Where there's no confusion about the standard or expectation that is not being met you must sit down with the person and ask them what's happening that's making it difficult for them to meet the standards. And then go from there.
You must judge the situation on merit and with sensitivity and if necessary seek input from an appropriate person in the HR department, who will be better able to advise as regards professional counselling, or any other support the employee needs in order to resolve the difficulties.
It's generally a matter for HR also to decide on any special arrangements or dispensations, mindful of the circumstances. The duty of the line manager in these situations is generally to identify what the problem is, whether the person wants to resolve it, and to facilitate help or a solution.
Managing performance that is below 'contracted' standard starts with identifying the actual root cause, so as to be able to take appropriate action, firmly, professionally, creatively and compassionately.
A school head was alerted by the caretaker to a persistent problem in the girls lavatories: some of the girl students were leaving lipstick kisses on the mirrors.
The caretaker had left notices on the toilet walls asking for the practice to cease, but to no avail; every evening the caretaker would wipe away the kisses, and the next day lots more kisses would be planted on the mirror. It had become a bit of a game.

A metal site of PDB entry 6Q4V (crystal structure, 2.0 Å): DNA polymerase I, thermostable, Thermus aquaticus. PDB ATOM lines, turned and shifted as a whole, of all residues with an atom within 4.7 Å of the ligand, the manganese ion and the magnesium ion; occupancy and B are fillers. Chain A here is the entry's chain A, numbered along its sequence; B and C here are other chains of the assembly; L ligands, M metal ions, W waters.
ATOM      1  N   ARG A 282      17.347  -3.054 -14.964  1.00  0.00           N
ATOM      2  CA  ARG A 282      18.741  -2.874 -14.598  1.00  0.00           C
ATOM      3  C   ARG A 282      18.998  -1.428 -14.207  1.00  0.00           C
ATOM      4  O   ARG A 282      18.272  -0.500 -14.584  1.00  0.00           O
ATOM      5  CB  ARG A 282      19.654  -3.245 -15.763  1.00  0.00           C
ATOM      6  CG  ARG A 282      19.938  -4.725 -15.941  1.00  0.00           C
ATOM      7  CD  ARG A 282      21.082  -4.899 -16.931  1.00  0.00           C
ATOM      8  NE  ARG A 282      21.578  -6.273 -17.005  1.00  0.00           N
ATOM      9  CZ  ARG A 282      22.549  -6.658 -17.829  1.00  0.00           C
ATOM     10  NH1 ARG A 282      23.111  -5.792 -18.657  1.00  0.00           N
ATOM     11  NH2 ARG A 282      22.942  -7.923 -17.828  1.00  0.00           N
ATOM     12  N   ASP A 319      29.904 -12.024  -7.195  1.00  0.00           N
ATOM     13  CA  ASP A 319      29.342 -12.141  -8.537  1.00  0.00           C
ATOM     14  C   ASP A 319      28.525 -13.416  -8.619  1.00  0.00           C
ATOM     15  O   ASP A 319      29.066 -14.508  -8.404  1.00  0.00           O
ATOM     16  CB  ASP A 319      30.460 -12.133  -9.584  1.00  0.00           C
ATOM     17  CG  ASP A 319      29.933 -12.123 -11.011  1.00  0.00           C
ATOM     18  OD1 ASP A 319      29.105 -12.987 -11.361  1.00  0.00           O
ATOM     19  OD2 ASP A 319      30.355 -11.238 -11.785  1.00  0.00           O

The head teacher usually took a creative approach to problem solving, so the next day she asked a few girl representatives from each class to meet with her in the lavatory. "Thank you for coming," said the head, "You will see there are several lipstick kisses in the mirrors in this washroom.." Some of the girls grinned at each other as the head teacher continued: "As you will understand, modern lipstick is cleverly designed to stay on the lips, and so the lipstick is not easy at all to clean from the mirrors. We have therefore had to develop a special cleaning regime, and my hope is that when you see the effort involved you will help spread the word that we'd all be better off if those responsible for the kisses use tissue paper instead of the mirrors in future..."